Deborah Farmer-Kris: They're anthropologists, they're just watching us and determining everything, right? How's mom reacting and I'll give it just a quick, easy example of this. My daughter's very first day was a disaster. At least from a parent perspective, because I've gotten her so excited to go to the Bears class in preschool. And I got a call 30 minutes in saying they had accidentally placed her in the wrong class. Cause that was only a two day a week class. So they had to move her to the other class in the transition, her lunch got lost. And once I picked her up, like she had spilled her water all over her blanket, which was her lovey.

I pick her up and she's big eyes, she's holding a wet, sopping blanket, she had eaten the crackers and cheese for lunch. Oh. And I thought to myself, there's that piece of me that wants to go up to the director and say, do you realize, how could you put her in the wrong class? But then I thought, my daughter's watching me right now. And if I do that, it just confirms that this was a disaster of a day, but if I can say, oh my goodness, you're gonna be in this class now. That's so exciting. We can dry this off and I'll make sure you have an extra special lunch tomorrow. I'm sure you're gonna have a great day, that suddenly just puts it in perspective. It's not that I'm minimizing her emotions, she can have the good cry. But I'm also just showing her how we roll with things sometimes. Yeah. And me blowing up at a teacher or an administrator in front of her is never going to help that relationship.

Helen Westmoreland: No, no. It is always a journey as a parent, for sure, Deborah, I could talk to you all day. I can't believe our time has by so quickly. And we so appreciate having you here on this show. Before we go, I'd love to give you one last opportunity, if there's anything you shared or didn't share that you wanna be sure that our listeners walk away with from today's conversation?

Deborah Farmer-Kris: I'll share one small tip for when you pick the kid up and you say, how was your day? And they say it was fine and you're not getting anything else out, which is a big sticking point. How is your day is not the right thing to ask, often they're not ready to share the minute they get in the car. They might be ready to share before bedtime, but for younger ones, the three questions that I would ask each day, that really helped us talk about our day were, our yay, our oops and our blah. What  was your yay? What was something that happened that was good or fun or exciting? What was your oops, what was a mistake that you made? Gives permission for them to talk about that. And what was your blah? What was something that didn't feel great? And by normalizing those, it actually allowed me to hear a lot about what was going on that was both strong, and positive and also that were pain points for them, because we had a built in apparatus for talking about those three things. So the yay, the oops, and the blah got me a lot farther when they were young than how was your day?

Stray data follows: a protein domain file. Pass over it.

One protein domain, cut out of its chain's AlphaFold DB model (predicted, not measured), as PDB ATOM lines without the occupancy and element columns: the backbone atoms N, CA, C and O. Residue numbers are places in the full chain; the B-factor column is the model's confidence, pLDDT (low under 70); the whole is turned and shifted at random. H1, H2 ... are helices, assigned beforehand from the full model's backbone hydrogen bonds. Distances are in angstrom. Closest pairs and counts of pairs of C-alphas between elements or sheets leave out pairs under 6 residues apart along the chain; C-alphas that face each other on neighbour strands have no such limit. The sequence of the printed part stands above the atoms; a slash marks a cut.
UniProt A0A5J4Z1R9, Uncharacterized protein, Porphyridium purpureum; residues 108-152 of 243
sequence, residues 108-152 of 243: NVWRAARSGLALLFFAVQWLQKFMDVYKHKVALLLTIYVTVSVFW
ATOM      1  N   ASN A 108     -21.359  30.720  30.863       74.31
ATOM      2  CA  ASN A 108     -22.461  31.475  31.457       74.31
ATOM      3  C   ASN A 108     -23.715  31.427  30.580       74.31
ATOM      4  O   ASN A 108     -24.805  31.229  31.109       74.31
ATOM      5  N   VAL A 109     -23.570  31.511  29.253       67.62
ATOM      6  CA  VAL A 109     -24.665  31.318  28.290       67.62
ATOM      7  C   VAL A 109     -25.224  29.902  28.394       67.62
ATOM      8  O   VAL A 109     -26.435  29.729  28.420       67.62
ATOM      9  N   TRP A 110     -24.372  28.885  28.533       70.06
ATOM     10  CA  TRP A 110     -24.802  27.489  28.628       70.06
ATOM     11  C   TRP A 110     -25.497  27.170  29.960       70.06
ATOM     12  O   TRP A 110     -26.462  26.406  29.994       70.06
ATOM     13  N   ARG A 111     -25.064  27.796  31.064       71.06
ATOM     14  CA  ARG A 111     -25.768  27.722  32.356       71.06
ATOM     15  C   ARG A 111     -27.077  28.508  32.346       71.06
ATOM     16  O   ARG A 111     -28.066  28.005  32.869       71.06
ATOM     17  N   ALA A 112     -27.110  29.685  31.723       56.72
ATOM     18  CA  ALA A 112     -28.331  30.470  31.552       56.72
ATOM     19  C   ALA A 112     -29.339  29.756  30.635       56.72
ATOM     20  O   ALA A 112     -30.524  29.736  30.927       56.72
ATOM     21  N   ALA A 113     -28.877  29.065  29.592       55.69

Helen Westmoreland: Oh, I'm gonna do that today. ! If our listeners want to follow you, find out more about your work, tell us your website, social handles?

Deborah Farmer-Kris: If you go to like 365 days a year. All the links to my books and my social channels are right there on the main page.

Helen Westmoreland: Great. Well, thank you again, Deborah for joining us.

Deborah Farmer-Kris: Thank you.

Helen Westmoreland: To our audience listening, thank you for joining us, for more resources related to today's episode, check out And we also wanted to let you know that it's National PTAs back to school week, visit for all kinds of resources to support you and your family, as you start the school year.

Thanks for tuning in, see you next time.